A few weeks ago at the Sacramento Natural Foods Co-op, I taught 10 beginning cooks the basics of Thanksgiving. A few had never handled a raw turkey. Another had never whipped cream to put on top of pumpkin pie.
Thanksgiving is my favorite holiday, so it was important to me that I added 10 more cooks to the call of this all-American tradition. I love planning the meal, setting out my serving dishes and getting up early to cook. I love the smell of the kitchen. I love pumpkin pie batter. I love the memory of how the cavity of an undefrosted turkey succumbed to a blow-dryer.
Mostly, I love the Thanksgiving story. I’ve been to the living museum Plimouth Plantation south of Boston twice. As I walked through the replica of Plymouth Colony (William Bradford spelled it Plimouth), I doubted I could have survived being a pilgrim.
I think of the pilgrims as 1600s astronauts, launching themselves by boat into a perilous ocean that represented the outer space of their time and not knowing whether the Mayflower’s 152 passengers would live or where they’d land.
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They built a small village out of hand-sawn trees and dug gardens in virgin land. More than half died before spring, including 13 women of child-bearing age. They might as well have been on Mars.
By November 1621, exactly a year to the month since they’d arrived, these Separatists who broke from Henry VIII’s Church of England because it was still too Catholic staged what we’d recognize as a barbecue. Or a bender.
Described as three days of eating and incessant beer drinking (beer is healthier than water), the meal fed 90 Wampanoag Indians and 50 settlers. Venison hung over an open fire. According to Edward Winslow’s writing, there was all manner of “fowle” – duck, partridge, geese. Turkey wasn’t specified, but our North American wild turkey was certainly in the pilgrims’ diet, as it was already in Europe.
There was ample pumpkin and cranberries, and plenty of that New England trash fish – lobster.
They pulled off this marathon without flour, sugar, milk, butter or cheese, never knowing that this meal would become a template for a secular American holiday. More than 240 years later, Abraham Lincoln made it official when he proclaimed the last Thursday in November as the nation’s day of Thanksgiving.
For centuries, Thanksgiving has remained a menu of musts – turkey, stuffing or dressing, cranberry sauce, pumpkin pie. Now it’s a meal so malleable it absorbs all manner of family idiosyncrasies, regional substitutions and compulsive tinkering, although few tables have yet to make room for lobster.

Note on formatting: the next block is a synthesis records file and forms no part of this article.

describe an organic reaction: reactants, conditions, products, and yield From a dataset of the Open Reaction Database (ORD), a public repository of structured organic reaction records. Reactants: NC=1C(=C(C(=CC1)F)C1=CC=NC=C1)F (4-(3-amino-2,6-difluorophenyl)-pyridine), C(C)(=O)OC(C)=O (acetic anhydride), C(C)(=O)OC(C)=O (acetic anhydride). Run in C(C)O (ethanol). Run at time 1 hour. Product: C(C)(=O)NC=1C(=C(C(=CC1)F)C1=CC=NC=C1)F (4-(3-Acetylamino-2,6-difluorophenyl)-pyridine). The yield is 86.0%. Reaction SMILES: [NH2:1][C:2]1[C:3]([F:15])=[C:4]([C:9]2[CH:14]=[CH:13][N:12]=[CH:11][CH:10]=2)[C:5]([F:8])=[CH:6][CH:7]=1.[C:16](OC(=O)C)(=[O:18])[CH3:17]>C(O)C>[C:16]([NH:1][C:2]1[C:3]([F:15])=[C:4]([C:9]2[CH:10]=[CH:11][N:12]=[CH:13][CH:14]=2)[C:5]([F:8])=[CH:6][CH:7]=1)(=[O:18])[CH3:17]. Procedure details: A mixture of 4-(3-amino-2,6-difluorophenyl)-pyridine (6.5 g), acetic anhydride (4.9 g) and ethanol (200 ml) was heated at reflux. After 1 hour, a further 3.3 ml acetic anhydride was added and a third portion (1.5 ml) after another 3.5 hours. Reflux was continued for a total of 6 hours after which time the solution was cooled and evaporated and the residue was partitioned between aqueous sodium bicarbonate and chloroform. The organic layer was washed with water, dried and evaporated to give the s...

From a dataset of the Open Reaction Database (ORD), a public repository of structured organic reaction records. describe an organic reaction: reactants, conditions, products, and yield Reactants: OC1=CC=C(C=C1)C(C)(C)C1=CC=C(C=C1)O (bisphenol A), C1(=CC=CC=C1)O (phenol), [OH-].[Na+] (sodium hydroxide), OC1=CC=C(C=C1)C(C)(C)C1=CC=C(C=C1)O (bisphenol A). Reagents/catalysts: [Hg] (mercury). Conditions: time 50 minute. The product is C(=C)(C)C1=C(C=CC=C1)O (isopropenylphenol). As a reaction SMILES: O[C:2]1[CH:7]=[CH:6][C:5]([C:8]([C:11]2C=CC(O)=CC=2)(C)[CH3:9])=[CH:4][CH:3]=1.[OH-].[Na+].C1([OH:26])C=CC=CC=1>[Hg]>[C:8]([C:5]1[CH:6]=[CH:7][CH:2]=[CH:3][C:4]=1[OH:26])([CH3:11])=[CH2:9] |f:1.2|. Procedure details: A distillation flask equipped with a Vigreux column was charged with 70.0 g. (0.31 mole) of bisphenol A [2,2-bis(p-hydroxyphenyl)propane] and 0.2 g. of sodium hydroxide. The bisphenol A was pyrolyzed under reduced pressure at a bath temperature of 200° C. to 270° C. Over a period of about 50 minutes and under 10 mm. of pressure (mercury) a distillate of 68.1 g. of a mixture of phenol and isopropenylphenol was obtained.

Coming from the East Coast, it’s always seemed unusual to have Thanksgiving in California. It’s 65 degrees outside and we’re heaving into our bodies the heaviest of New England belly bombs. Sunset magazine tracked for decades how Thanksgiving eased itself into a western style.
“The swarms of people who came west were conditioned to the concept of Thanksgiving, loved the bounty of the West and found both worth celebrating together,” Sunset food editor emeritus Jerry DiVecchio said in an email. “From Sunset’s point of view, we wanted to celebrate the foods special to the season and the West, i.e., persimmon puddings, avocado salads, all our glorious citrus, produce, etc. with our way of cooking – hence the endless variations on BBQ turkey.”
Still, the smallest departure from tradition can be a jolt. One friend told me his first Thanksgiving in California left no doubt he wasn’t in Virginia anymore. The main course was tri-tip. California was where I experienced my first no-turkey Thanksgiving back in the day when a single vegetarian could scrub the day of culinary symbolism. This was my first and last salmon Thanksgiving.
My strangest Thanksgiving was in Hawaii. We smelled like coconut oil and ate a meal so incongruous that the food of New England seemed like a foreign cuisine.
The Thanksgiving that most resembled the pilgrims’ menu, at least for me, was near Dallas. My friend Dotty Griffith, then the food editor of the Dallas Morning News, invited me over to her parents’ home. It was the first time I’d ever had freshly slain wild turkey.
Megan Stanley, 30, of Elk Grove tweaks Thanksgiving to go back in time. She has an anthropology degree from Long Beach State and worked for two years in the foodways department at Plimouth Plantation.
“I tried to convince my parents to put beer on the table,” Stanley says of the pilgrims’ habitual beverage. This year, Stanley’s turkey traditionalist parents will see a new dish on their table Thursday.
“My fiancé was born and raised in Plymouth (Mass.),” Stanley explains, “but he’s Italian, and they always have pasta.”
For dessert, Stanley will make a historically accurate cornmeal-based Indian pudding no pilgrim could have imagined. “It’s really good with coconut ice cream.”
Elaine Corn is an award-winning cookbook author, newspaper food editor and occasional contributor to NPR affiliate Capital Public Radio in Sacramento. Contact her at ElaineCornInForum@gmail.com.